Developmental Plasticity

transcriptomics, Pelobates cultripes, Scaphiopus couchii, Spea multiplicata

Developmental and Phenotypic Plasticity

An organism’s phenotype is the product of its genes and its environment. This plasticity is considered adaptive when changes in phenotype in response to a specific environmental condition improve the organism’s fitness. Adaptive developmental plasticity is therefore an interesting mechanism for coping with environmental heterogeneity. I am interested in understanding the molecular mechanism that underlie the regulation of plastic phenotypes. We apply genomic techniques including RNAseq and ATACseq to study the generation of environmentally sensitive phenotypes. More broadly, we are interested in taking a comparative view-point to study how plasticity may be implicated in the evolutionary process of generating novel phenotypes.

Developmental Acceleration Amphibian Larvae

Some amphibian larvae are capable of accelerating their development in response to pond drying to avoid desiccation risk, with the Western Spadefoot toad (Pelobates cultripes) being an extreme example. This species can accelerate its development by more than 30%! The Gomez Mestre Group is currently working on uncovering the gene regulatory network underlying this plasticity, by experimentally induce early development through simulated pond drying and screen the transcriptome for differentially expressed genes.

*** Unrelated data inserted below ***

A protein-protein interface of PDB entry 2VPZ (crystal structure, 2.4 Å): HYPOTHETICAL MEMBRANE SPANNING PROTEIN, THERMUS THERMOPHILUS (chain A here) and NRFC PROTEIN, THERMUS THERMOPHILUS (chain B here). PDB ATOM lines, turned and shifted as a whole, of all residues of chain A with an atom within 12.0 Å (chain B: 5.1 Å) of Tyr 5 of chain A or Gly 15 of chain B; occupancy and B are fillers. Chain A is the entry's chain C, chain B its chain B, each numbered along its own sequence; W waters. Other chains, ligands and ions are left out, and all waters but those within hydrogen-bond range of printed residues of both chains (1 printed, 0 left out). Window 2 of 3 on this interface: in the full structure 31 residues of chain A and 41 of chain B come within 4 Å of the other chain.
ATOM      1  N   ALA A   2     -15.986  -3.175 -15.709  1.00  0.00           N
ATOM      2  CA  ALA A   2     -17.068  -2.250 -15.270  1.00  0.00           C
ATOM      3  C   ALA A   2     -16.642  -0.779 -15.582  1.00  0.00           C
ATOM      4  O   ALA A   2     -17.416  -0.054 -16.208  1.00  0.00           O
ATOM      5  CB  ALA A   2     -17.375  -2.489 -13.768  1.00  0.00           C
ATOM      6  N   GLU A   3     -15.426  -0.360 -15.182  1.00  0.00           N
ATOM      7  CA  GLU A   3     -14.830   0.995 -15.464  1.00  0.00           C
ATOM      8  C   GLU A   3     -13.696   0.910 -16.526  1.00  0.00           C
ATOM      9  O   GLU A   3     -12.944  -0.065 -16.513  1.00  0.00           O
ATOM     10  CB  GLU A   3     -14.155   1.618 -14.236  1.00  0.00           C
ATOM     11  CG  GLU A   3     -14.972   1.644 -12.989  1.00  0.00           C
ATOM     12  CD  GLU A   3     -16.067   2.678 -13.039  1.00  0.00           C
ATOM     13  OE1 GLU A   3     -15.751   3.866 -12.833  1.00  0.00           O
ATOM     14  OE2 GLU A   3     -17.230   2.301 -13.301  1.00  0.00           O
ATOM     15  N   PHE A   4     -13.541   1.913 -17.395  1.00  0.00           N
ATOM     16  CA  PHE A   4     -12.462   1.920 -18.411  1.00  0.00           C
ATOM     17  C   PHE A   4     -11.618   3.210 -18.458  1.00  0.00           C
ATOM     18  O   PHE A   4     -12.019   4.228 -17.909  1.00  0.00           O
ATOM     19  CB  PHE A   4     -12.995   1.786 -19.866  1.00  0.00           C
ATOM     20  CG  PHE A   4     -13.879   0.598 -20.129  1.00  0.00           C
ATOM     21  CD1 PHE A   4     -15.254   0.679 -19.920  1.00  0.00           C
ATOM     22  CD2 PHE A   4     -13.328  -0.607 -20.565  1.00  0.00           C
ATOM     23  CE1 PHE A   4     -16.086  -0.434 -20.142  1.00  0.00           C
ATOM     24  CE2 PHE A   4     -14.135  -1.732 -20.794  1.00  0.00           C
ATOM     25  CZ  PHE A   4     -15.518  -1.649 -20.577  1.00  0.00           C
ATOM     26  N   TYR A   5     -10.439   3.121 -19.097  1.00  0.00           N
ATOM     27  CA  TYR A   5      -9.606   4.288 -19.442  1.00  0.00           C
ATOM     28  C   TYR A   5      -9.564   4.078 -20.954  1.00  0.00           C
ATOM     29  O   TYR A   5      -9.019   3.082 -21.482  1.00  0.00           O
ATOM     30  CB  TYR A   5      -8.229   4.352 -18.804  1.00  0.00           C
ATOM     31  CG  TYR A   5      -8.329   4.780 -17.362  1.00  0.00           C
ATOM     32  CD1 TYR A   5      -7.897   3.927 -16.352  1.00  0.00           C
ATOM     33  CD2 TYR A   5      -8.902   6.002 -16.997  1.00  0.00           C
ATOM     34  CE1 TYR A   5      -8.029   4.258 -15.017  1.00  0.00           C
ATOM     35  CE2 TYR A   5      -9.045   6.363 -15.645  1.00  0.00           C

Check out our recent publications in Molecular Ecology and G3.

Evolutionary Changes in Plasticity

The degree of plasticity, that is the degree of environmental sensitivity, is not the same across populations or species. We are interested in studying whether the degree of developmental acceleration changes across an environmental cline in a predictable manner. Moreover, we are interested to test hypotheses regarding the role that plasticity may play in the divergence of species.

More coming soon!

Conflicting Signals

Experimental biology can be extremely informative for isolating single environmental factors and studying their effects on plastic phenotypes. However, natural systems are complex and organisms have to balance the input of multiple signals that may require trade-offs when it comes to optimizing phenotypes. We are interested in better understanding how tadpoles react to two potentially conflicting signals: pond drying and predator presence.

More coming soon!

[transcriptomics Pelobates cultripes Scaphiopus couchii Spea multiplicata]
Ivan Gomez-Mestre, Ewan Harney, Rafa Rico, Paula Sianes
April 1, 2023